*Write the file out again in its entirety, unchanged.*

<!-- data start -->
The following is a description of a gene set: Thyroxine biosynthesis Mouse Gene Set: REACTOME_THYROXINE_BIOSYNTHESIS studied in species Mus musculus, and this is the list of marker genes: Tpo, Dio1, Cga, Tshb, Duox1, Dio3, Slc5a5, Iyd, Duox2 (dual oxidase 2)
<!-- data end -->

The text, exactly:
The following is a description of a gene set: Thyroxine biosynthesis Mouse Gene Set: REACTOME_THYROXINE_BIOSYNTHESIS studied in species Mus musculus, and this is the list of marker genes: Tpo, Dio1, Cga, Tshb, Duox1, Dio3, Slc5a5, Iyd, Duox2 (dual oxidase 2)